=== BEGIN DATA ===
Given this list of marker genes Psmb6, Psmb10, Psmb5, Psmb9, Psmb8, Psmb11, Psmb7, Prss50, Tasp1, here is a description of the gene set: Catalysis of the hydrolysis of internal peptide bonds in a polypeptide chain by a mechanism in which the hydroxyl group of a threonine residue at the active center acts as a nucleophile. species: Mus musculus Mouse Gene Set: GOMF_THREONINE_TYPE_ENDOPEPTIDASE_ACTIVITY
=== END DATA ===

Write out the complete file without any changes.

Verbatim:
Given this list of marker genes Psmb6, Psmb10, Psmb5, Psmb9, Psmb8, Psmb11, Psmb7, Prss50, Tasp1, here is a description of the gene set: Catalysis of the hydrolysis of internal peptide bonds in a polypeptide chain by a mechanism in which the hydroxyl group of a threonine residue at the active center acts as a nucleophile. species: Mus musculus Mouse Gene Set: GOMF_THREONINE_TYPE_ENDOPEPTIDASE_ACTIVITY